Actually, they seem to really cover their bases, giving fans a choice of two types of standings- "smart" and "dumb" (love that!).  Rather than type out the explanation, I’ll give you the link:  http://www.coolstandings.com/welcome.asp.

To paraphrase, "dumb" mode assumes a 50/50 chance of one team beating another, no matter who the teams are, while "smart" mode takes into consideration all those Sabermetricesque stats that are creepily accurate and interesting.  That explains why, despite being tied in the NL West this morning, the Dodgers have an 11.8% of winning the division, while the Diamondbacks are slogging along at 2.9%.  By most measurements, the Dodgers are a less terrible team, have 2 games in hand on Arizona, and a slightly easier schedule and an extra game against the Pads. 

(Editor’s Note:  I could be miles off in my understanding of why the computer says the Dodgers have a better shot.  I’m just making assumptions.  Thought I’d put that out there…)

Even more fun is to go back in time, and see how the standings have evolved (for example, on August 10 the ChiSox were 99.5% near locks to take the Central, and while the lead has shrunk considerably, it’s interesting to note that the percentage hasn’t since the pool of games is also smaller).  Who’s made big progress, who hasn’t?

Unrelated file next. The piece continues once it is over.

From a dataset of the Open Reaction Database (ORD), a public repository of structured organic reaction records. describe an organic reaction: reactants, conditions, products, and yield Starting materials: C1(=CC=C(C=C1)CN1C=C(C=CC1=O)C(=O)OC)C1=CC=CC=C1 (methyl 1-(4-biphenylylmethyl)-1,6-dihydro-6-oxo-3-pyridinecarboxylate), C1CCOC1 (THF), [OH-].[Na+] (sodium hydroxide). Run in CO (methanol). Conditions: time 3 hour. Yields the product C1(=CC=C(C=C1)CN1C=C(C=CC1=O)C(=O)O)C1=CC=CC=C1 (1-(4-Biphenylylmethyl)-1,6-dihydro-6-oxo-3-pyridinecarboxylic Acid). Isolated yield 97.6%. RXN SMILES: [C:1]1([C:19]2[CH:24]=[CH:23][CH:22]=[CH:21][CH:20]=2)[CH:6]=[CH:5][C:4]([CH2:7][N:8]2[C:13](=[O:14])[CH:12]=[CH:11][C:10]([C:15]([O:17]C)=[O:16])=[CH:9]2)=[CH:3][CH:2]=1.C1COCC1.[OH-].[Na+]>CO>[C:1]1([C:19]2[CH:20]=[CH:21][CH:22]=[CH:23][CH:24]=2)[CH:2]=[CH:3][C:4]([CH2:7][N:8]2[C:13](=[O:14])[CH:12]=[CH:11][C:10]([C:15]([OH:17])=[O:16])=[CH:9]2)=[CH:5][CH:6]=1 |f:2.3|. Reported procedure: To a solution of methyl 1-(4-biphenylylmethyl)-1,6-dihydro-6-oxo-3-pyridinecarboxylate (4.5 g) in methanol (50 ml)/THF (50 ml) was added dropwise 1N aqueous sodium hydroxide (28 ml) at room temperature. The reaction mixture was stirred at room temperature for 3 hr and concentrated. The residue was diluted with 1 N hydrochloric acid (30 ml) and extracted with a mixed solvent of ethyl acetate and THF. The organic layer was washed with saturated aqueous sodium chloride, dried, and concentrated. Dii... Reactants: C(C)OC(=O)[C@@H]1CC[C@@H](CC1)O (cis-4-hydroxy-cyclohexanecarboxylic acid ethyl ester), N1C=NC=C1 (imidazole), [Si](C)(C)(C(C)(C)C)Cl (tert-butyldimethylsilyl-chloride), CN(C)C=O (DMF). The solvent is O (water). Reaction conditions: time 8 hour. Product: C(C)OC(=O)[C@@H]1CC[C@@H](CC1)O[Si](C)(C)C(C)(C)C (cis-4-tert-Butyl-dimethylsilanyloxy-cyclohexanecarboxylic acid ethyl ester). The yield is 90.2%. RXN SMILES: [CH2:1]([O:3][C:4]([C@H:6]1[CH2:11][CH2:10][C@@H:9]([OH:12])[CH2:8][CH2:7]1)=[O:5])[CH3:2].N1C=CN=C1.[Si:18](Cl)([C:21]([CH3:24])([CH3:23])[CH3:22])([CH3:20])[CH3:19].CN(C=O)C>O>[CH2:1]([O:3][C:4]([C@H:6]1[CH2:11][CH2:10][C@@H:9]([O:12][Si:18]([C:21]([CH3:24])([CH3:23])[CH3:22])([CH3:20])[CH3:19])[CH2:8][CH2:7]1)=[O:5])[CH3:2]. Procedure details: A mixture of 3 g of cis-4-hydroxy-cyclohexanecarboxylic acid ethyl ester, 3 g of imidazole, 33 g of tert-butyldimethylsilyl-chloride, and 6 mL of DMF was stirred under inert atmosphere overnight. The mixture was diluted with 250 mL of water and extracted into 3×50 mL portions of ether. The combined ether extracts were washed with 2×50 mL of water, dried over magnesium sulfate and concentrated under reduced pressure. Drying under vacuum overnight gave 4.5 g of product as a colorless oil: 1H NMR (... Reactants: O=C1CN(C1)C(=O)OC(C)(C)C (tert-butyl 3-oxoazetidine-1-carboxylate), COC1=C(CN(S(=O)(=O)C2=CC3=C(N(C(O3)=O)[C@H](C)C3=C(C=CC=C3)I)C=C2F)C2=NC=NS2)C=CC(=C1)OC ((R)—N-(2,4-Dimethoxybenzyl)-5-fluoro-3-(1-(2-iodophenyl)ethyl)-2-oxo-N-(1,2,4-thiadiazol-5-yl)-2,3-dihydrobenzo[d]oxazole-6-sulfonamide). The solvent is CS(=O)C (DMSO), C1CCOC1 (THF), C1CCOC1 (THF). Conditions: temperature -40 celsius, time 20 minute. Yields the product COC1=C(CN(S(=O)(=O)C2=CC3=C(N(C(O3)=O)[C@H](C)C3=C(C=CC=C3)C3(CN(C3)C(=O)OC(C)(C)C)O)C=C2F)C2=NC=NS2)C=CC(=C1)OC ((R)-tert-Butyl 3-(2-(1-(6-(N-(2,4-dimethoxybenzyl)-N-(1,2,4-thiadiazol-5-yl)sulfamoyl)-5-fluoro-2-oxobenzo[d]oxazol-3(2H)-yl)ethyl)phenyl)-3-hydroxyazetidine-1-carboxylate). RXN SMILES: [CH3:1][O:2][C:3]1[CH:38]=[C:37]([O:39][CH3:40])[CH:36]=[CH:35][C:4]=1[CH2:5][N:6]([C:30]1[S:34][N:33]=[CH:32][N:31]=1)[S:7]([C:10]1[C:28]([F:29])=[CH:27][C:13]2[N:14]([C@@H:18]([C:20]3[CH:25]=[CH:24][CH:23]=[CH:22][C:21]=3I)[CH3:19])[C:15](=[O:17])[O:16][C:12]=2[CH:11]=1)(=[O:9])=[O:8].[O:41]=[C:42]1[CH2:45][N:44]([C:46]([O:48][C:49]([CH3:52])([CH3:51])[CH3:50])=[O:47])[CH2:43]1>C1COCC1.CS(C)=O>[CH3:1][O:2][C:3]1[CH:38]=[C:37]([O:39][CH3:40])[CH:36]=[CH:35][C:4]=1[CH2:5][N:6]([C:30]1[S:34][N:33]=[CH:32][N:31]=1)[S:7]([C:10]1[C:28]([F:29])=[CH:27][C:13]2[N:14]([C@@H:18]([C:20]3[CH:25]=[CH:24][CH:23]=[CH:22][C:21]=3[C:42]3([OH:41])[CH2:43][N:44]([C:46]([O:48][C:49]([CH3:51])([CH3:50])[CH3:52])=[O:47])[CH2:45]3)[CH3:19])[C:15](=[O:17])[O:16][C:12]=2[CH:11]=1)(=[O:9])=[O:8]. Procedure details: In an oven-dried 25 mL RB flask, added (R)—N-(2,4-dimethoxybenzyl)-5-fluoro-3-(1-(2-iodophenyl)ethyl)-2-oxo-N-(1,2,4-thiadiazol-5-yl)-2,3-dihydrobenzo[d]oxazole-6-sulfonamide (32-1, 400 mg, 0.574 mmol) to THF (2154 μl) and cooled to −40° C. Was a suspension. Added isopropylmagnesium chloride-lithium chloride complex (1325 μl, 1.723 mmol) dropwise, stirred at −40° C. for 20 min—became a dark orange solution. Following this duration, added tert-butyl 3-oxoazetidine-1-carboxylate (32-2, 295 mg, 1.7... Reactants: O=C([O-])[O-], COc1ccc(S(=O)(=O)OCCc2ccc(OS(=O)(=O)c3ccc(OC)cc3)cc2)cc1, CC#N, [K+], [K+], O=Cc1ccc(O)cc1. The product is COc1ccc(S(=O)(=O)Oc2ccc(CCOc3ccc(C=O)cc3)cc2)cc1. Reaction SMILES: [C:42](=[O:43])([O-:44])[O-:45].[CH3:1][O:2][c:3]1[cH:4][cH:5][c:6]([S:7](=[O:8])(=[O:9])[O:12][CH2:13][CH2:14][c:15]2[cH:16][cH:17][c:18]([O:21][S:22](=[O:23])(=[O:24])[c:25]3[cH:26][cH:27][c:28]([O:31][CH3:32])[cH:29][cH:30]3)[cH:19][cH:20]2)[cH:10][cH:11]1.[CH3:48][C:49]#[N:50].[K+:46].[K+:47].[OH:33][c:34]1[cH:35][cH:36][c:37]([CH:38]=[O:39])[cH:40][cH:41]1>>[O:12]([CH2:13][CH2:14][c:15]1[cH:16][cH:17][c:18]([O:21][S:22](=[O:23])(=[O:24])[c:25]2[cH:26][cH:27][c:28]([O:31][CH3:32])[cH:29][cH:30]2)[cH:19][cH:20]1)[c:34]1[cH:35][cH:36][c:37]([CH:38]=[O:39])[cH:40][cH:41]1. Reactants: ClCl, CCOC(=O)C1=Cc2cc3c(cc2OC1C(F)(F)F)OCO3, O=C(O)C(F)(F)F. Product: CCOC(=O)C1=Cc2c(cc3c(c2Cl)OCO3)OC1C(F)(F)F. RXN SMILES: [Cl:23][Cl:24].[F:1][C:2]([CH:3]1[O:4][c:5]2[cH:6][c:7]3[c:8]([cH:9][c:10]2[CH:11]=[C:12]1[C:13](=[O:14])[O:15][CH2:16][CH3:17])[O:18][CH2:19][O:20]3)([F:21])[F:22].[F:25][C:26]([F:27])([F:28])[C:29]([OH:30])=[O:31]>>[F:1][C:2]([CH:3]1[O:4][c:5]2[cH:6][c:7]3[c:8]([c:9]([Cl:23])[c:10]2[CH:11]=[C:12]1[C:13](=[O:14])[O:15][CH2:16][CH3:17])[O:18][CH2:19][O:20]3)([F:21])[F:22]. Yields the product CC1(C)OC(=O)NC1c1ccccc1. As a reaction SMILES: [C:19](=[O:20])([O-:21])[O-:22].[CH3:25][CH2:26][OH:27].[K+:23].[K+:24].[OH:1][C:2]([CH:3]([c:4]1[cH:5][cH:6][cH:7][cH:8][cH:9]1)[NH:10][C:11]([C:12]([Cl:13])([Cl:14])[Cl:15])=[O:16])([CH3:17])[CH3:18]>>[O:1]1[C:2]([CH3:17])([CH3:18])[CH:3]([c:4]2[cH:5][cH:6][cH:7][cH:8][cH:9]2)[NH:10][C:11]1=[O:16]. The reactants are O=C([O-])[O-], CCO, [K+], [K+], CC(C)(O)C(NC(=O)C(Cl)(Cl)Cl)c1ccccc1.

Anyway, it’s a fun site, pretty interesting.  Check it out if you get a chance.  After all, it’s always good to know if you really need to start putting money aside for playoff tickets. 

St. Louisans can save with impunity. 

Belated Birthday and Other Things…

I was planning on doing this whole deal where I’d rank the prospects of every potential playoff team (even the ones on the fringes) to win the World Series, but then I realized I’d have to spend too much time on the rest of the NL West (for example, the Giants out of necessity mind you, have been forced to print playoff tickets on the odd chance they make it to the top of the division.  They’re 15 games under .500 and 7 games out… and management was right.  The division is so bad that one 15-3 streak could have them at the top.  I can’t focus energy on that sort of division). 

So in a nutshell, here it is:  Everyone has issues, and there’s no team I see as a dominating force heading into the playoffs.  There are some teams that won’t make it anyway, so analyzing their chances is a waste: Washington (sad but true), the Dodgers (though they could be interesting for the rest of the year, just for different reasons), Toronto (wait until next year, when the money starts flowing!), Milwaukee (am I the last one to notice they’re somehow only 5.5 back in the wild card?), NY Mets (weakest pitching staff among the NL Wild Card contenders, especially if Pedro pitches every 6th day, plus too many injuries on O), Minnesota (too little O, even if they’ve got a good staff)…

…and the New York Yankees (I’m not buying what Jared Wright is selling, Randy Johnson finally seems 42. Everything about them this year screams "something is just wrong enough for us to make the playoffs.")